It's important to understand Cook’s history, because it is directly tied to where she sees the TXRC going ... it’s the “Texas Question” … one that appears mired in stubbornness, but that’s a poor and inadequate assumption. To be sure, in a short amount of time, she has made all sorts of adversaries both within and outside the industry with her response to the Horseracing Integrity and Safety Authority (pronounced HI-SA). Her tough talk, plus a strict interpretation of the 1986 Texas Racing Act led to Lone Star Park’s outgoing signal to be severed in early July. Other state commissions (i.e. West Virginia and Maryland) that disagree with HISA's implementation have not followed suit. Leaving many to wonder ... why? With 8 days of racing left in Grand Prairie, Texas much was made (and continues to be) concerning the monetary hit to the handle (legal ADWs like Twin Spires and TVG are missing out on their substantial cut). However, there is another perspective … and there always is … that she has cultivated all kinds of confidence among seemingly disparate groups in the state. She’s led closed door “roundtables” with horsemen and track leaders, listened to jockey’s concerns, visited “live” meets to build bridges, and has overseen a major move to a new building … and that is only the tip of the sword. As she told me, with a spring in her step, as we toured Lone Star Park last Friday, “I think the future of the Texas horse racing industry is bright, and I want it to be a model for everyone moving forward.” That is a pretty bold statement, especially when you consider what she found when she started last fall.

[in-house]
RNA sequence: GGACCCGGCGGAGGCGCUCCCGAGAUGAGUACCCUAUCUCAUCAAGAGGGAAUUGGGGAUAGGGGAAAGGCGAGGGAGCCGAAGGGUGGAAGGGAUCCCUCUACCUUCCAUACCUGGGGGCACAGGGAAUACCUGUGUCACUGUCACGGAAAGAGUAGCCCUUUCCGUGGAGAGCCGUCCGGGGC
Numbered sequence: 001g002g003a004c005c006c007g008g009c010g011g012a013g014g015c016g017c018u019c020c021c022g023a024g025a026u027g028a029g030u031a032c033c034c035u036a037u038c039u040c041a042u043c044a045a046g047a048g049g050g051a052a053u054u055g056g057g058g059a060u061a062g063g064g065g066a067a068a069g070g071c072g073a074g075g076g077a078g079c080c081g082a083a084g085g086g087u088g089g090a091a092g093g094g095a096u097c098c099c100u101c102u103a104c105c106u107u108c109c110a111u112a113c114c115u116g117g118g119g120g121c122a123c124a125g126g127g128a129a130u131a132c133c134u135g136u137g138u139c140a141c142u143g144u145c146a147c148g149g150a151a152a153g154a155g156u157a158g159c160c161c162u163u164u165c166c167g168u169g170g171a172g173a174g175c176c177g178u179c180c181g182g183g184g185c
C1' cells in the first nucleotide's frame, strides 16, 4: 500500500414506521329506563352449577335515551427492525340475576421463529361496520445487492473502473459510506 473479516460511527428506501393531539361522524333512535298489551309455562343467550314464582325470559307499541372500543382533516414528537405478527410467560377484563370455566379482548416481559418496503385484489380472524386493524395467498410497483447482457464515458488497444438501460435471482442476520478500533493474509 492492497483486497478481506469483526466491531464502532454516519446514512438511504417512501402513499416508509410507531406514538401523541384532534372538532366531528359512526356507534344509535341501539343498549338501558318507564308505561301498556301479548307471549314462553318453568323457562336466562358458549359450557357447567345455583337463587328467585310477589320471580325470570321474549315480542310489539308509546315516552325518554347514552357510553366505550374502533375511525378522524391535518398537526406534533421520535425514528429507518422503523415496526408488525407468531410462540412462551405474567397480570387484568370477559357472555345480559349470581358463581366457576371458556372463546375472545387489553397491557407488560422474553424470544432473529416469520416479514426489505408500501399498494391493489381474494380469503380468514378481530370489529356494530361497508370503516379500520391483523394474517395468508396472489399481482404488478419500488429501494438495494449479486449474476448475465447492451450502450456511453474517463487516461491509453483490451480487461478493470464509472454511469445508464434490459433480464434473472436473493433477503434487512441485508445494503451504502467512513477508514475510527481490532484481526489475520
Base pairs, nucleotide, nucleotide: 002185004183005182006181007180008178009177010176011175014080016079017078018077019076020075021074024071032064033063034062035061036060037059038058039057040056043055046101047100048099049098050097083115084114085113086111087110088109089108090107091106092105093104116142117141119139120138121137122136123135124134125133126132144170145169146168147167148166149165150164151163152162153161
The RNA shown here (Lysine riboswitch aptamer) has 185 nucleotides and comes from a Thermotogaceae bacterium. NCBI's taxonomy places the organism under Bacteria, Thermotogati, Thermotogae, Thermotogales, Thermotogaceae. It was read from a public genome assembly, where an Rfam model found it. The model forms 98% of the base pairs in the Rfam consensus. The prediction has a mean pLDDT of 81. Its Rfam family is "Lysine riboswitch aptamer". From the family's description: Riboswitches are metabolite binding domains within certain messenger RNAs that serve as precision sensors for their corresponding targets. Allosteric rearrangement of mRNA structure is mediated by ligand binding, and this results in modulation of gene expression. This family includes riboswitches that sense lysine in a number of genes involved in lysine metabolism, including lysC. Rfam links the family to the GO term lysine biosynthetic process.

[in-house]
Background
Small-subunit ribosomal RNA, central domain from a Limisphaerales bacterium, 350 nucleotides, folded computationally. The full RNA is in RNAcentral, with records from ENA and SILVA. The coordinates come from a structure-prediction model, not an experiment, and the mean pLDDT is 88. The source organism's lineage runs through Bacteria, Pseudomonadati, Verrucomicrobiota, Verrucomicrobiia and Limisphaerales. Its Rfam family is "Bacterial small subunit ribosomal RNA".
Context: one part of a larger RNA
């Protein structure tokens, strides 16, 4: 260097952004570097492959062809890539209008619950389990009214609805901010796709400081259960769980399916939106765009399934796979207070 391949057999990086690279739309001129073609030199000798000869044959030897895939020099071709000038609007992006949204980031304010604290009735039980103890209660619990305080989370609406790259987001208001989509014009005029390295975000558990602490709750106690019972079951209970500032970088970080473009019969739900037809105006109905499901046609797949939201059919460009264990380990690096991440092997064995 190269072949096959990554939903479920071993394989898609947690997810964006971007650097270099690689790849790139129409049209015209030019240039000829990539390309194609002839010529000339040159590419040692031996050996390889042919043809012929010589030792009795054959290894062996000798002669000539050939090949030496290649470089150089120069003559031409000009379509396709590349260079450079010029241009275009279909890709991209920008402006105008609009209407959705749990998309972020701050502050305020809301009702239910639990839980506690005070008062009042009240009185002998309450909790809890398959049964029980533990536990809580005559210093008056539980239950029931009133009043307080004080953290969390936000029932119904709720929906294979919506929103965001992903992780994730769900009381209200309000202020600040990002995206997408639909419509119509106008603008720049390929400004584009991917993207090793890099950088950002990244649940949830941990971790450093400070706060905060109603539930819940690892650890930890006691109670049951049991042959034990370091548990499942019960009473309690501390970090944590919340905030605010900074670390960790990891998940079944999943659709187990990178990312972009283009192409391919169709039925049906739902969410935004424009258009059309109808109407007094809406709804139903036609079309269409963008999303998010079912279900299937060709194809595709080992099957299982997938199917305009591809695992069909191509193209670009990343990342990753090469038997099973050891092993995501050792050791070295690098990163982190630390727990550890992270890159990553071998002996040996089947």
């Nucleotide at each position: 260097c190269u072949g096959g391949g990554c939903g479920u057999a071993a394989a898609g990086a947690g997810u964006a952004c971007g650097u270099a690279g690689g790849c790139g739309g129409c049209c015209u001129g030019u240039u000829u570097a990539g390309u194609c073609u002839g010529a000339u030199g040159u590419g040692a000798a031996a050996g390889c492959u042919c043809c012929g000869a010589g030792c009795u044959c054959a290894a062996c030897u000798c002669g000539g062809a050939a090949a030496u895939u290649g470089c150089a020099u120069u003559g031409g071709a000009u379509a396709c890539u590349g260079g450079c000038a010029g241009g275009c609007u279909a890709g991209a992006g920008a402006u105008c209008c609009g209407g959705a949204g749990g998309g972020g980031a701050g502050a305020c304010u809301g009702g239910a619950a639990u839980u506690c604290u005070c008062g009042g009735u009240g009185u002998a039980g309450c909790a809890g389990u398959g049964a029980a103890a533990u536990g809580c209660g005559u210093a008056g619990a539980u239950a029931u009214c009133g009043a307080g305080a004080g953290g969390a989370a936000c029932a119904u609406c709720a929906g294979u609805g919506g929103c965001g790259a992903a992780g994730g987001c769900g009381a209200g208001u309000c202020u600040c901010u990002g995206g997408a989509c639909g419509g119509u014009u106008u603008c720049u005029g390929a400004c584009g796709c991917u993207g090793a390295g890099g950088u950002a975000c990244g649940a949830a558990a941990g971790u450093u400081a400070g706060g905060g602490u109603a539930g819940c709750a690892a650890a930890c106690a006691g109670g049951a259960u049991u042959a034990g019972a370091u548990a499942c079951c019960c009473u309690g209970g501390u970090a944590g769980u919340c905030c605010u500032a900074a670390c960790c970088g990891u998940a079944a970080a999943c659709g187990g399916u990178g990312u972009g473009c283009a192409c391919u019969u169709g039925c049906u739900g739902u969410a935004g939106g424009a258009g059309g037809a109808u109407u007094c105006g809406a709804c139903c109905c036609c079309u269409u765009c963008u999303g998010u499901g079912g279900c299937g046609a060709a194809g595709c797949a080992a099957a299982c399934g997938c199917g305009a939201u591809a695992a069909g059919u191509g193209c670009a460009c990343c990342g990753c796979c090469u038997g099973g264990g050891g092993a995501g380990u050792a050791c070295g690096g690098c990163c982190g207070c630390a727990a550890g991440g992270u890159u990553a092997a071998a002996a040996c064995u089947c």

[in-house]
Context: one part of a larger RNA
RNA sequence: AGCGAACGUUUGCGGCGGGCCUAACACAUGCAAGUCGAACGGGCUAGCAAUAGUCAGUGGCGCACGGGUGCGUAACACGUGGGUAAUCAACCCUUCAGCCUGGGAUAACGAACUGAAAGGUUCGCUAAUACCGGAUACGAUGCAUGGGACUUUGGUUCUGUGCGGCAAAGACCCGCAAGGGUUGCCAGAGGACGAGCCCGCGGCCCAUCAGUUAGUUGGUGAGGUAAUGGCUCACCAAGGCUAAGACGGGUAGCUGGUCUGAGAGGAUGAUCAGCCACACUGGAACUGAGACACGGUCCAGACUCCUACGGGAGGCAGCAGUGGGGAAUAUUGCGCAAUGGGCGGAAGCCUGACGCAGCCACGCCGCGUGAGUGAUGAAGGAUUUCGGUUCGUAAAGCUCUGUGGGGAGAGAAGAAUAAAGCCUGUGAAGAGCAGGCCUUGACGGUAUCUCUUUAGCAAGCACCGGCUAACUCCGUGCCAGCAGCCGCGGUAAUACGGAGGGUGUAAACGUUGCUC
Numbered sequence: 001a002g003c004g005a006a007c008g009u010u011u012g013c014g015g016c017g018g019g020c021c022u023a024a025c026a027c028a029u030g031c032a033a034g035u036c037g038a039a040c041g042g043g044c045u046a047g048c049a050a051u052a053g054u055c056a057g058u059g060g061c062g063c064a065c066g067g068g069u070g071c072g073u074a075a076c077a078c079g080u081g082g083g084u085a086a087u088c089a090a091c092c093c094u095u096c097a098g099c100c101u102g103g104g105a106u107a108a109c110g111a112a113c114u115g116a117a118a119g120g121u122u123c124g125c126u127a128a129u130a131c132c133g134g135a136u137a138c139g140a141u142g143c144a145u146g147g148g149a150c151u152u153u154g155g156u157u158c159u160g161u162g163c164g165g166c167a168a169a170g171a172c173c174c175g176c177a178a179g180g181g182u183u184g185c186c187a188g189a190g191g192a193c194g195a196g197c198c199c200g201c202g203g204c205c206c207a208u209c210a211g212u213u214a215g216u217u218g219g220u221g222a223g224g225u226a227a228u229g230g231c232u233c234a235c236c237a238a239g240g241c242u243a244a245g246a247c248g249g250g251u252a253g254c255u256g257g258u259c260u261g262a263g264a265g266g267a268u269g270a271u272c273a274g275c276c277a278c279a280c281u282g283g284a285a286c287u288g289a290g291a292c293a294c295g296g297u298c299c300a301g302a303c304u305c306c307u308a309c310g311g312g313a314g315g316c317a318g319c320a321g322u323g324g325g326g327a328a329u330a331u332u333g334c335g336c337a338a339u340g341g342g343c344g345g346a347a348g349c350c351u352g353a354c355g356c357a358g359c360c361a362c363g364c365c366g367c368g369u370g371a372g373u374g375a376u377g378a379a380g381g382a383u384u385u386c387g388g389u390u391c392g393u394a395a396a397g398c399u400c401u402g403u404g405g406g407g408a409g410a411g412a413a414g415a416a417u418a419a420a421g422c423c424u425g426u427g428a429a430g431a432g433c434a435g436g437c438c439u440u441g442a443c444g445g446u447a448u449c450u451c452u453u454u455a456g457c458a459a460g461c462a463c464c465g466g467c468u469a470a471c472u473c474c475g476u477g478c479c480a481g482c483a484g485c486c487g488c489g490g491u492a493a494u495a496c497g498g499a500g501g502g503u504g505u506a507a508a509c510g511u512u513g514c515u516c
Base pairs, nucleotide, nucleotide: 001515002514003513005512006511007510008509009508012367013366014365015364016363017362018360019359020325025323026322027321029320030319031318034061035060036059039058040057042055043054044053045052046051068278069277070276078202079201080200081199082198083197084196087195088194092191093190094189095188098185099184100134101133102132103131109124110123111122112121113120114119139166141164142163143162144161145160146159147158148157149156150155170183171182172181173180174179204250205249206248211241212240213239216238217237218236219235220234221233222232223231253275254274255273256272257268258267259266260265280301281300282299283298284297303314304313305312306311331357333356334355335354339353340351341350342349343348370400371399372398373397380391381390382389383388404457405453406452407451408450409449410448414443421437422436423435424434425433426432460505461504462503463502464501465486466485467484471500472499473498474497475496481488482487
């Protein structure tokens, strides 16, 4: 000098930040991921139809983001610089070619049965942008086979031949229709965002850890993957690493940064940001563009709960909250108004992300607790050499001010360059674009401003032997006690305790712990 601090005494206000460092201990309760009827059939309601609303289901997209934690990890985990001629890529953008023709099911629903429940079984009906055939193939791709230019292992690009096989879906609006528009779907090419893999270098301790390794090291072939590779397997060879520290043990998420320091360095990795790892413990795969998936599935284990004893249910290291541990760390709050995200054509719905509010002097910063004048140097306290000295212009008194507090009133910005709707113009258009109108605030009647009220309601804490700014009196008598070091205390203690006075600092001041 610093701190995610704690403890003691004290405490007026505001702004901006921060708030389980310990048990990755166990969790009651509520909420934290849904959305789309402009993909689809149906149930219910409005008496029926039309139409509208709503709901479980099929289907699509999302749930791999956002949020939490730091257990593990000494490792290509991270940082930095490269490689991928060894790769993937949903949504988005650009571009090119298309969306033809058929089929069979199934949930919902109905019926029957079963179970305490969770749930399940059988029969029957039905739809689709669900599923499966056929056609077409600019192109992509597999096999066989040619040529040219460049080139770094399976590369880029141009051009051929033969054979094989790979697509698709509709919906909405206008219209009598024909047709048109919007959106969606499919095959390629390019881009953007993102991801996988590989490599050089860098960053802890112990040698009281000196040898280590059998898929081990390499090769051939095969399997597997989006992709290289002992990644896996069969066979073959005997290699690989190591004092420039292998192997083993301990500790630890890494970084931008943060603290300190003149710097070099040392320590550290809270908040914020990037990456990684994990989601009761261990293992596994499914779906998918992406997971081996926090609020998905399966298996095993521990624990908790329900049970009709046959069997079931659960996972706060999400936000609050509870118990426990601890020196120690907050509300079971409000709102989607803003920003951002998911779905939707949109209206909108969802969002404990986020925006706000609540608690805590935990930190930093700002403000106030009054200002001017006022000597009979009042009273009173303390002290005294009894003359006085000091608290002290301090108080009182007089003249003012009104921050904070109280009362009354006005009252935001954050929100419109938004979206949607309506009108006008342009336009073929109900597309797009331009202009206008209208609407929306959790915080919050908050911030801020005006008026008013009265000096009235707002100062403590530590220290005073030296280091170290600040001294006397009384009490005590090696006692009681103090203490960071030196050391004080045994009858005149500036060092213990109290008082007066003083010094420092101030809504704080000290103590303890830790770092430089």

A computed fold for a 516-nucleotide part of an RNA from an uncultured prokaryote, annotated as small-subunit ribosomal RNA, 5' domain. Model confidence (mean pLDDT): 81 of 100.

The 'old' Texas Racing Commission Building ... equipped with its new 'X.'
The "old" Texas Racing Commission Building ... equipped with its new "X."

The Texas Question’s Past …

Walking up to the old building in Austin for her interview, Cook noticed that the “X” in the “Texas Racing Commission” sign was missing. She asked the administrative assistant what happened to it. “They said it would cost like $3000 to fix it,” she said. Cook looked at it as a badge of honor. “You can’t have people walking up to the home of Texas racing and seeing that missing letter, it looked terrible,” she told me. Cook realized the management company that owned the building was responsible for fixing it, and within a few weeks it was back up, albeit with tape that looked like a cross. “Divine intervention,” she said with a grin. Once Cook began to settle in, she faced a mountain of work, literally. Paper, stacked to the rafters, and the idea of being “-less” was a faint notion. “We needed to join the 21st century and modernize our paper-driven culture to meet the expectations of a stakeholders,” Cook admitted. And she did … That wasn’t all her new team was facing, either.